Eshun was particularly struck by Drexciya’s song titles, which alluded to bizarre characters like Darthouven Fish Men, Mutant Gillmen and Dr. Blowfin; unfamiliar phenomena like Hydro Cubes, Aqua Worm Holes and Aquatic Bata Particles; and strange places like the Red Hills of Lardossa, Positron Island and Danger Bay. “It’s a super-evocative, imaginative geography, the actual fiction of the names, the map being created and being filled in from record to record,” says Eshun. “It was a world that was only being filled in partially, track by track, and you were doing a lot of that navigating, with the help of the music and the track titles. In a sense, to be a Drexciya fan was to build the mythos by yourself.”

“When The Quest came out,” Eshun continues, “it was a kind of magnificent monumental mythology and then the map, which gave it this epic, world historical sequence of evolution. When you look at it now, it’s just one page of one CD, an insert, but it was a lot. It was enough to just in a way take the fantasies that you projected and then scale them up to give them this kind of world historical dimension, and the effect was to really take over your head and just occupy the map that the music had built.”

For Eshun, the science fiction aspect is a key component of Drexciya’s mythology. “In an American context, questions of futurity are absolutely critical: for African-Americans, Latino-Americans, Asian-Americans and all diasporic subjectivities, science fiction is by no means escapism. It’s the reverse: science fiction is a kind of theory of escapology which enables you to diagnose the traps that society, especially a society based around police power, based around white supremacy and based around a kind of aesthetic hierarchy which continually refuses to accept African-American aesthetic projects, refuses to give them their due. Under these conditions, science fiction takes on a critical and political role.”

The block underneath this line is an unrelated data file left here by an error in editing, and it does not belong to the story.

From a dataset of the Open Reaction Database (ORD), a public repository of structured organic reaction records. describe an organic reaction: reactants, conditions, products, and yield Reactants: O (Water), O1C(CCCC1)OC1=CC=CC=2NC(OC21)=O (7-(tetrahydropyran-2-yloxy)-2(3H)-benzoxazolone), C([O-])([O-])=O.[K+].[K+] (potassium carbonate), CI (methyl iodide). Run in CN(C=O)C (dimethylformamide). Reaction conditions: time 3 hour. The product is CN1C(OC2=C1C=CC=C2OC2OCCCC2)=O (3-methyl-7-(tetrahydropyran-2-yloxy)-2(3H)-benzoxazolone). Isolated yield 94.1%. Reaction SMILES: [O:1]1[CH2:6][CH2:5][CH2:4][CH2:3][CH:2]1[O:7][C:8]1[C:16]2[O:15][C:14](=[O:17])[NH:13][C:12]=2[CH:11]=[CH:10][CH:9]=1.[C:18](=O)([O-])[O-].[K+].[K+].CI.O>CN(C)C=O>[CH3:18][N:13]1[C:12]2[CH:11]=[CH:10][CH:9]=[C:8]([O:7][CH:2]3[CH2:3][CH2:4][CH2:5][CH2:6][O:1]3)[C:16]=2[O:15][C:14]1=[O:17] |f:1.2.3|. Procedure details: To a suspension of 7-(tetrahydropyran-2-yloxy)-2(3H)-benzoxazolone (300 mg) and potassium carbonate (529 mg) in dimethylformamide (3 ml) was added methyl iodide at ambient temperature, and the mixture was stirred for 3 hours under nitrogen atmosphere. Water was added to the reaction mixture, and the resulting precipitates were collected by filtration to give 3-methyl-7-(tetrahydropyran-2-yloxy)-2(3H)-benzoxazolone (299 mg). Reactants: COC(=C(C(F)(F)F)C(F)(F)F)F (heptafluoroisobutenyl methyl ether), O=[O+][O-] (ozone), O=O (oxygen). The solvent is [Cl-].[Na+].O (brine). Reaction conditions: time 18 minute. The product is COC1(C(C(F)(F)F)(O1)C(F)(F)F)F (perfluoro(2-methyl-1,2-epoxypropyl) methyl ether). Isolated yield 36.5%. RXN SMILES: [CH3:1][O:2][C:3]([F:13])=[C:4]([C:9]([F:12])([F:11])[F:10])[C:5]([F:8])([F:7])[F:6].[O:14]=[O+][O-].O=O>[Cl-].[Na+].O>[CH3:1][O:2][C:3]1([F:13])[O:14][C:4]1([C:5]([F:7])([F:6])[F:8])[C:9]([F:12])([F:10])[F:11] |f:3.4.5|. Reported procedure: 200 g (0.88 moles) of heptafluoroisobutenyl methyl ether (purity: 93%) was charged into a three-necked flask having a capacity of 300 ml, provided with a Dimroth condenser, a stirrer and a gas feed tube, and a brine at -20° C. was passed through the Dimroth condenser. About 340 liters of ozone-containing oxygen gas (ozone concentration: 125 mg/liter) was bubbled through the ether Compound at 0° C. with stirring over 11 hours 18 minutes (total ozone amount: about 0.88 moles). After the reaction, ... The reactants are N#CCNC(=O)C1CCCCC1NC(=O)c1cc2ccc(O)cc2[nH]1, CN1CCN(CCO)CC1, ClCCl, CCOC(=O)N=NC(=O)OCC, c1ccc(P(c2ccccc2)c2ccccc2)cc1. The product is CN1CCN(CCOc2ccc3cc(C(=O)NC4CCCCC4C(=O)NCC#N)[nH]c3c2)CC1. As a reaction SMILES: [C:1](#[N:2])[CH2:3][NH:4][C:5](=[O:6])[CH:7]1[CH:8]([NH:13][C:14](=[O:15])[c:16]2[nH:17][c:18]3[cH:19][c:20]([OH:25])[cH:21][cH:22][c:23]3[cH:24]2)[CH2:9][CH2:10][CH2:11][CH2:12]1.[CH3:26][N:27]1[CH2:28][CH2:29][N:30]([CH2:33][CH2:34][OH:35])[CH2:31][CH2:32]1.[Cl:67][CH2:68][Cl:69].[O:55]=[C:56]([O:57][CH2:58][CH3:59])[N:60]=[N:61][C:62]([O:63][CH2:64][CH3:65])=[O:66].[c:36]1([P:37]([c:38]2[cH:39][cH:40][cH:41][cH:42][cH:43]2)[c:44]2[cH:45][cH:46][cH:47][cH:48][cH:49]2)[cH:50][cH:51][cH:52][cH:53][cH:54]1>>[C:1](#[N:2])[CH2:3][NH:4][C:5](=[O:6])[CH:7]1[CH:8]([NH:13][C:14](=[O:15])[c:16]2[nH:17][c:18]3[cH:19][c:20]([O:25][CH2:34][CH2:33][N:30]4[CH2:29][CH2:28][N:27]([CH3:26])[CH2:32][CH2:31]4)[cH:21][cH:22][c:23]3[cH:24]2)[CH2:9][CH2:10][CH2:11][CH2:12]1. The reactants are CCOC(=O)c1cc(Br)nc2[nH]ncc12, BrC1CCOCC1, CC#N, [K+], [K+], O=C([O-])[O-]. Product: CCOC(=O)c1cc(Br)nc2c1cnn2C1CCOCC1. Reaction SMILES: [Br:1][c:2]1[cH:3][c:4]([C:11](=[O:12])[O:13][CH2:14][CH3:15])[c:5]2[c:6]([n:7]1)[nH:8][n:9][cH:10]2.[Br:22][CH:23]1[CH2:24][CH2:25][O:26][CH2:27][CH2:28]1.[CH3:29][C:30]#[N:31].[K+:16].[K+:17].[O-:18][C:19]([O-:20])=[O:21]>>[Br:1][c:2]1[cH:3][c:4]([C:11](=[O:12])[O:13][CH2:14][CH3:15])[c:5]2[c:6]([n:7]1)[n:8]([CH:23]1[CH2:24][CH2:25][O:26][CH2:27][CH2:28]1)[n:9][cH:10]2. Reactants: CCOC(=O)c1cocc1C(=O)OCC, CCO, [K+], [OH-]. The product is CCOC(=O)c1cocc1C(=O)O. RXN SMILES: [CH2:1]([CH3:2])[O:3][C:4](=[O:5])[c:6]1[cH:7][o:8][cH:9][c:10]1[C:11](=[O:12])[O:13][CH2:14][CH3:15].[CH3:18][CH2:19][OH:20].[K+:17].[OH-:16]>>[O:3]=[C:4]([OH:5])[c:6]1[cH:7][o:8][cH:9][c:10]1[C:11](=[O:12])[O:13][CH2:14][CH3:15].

Sci-fi had already potentially been a key influence on the members of Drexciya. One probable antecedent was Parliament’s 1978 album Motor Booty Affair, whose vinyl gatefold edition came complete with Overton Loyd-illustrated pop-up cardboard figures of mutant characters hailing from an undersea kingdom of funk; in one image, the banner “We Gotta Raise Atlantis To The Top!” is waved from the ocean floor. As adolescents in the early 1980s, Stinson and Donald would likely have come across Marvel’s 1966 animated series Prince Namor the Submariner on the Detroit area UHF station WXON after school on weekday afternoons, as well as syndicated reruns of the mid-’60s sci-fi series Voyage to the Bottom of the Sea, where an all-white cast traversed the ocean depths in the nuclear submarine Seaview. More contemporaneously to Drexciya’s conception, James Cameron’s 1989 film The Abyss floated the concept of a liquid-breathing apparatus using oxygenated perfluorocarbon fluid, itself perhaps based on the actual news that doctors at Temple University had used a “liquid ventilator” in an attempt to save a premature baby. (Both of these ideas are alluded to in The Quest’s text.)

To Gillen, Drexciya ultimately used sci-fi as a self-empowerment vehicle, much as Juan Atkins had proposed in Model 500’s “No UFOs.” “It’s for a neglected group of people in Detroit that weren’t encouraged to have an imagination, to spur their imagination,” says Gillen. “I think that’s the greatest gift that they’ve given: the message ‘Think beyond your boundaries. Don’t be stuck here.’”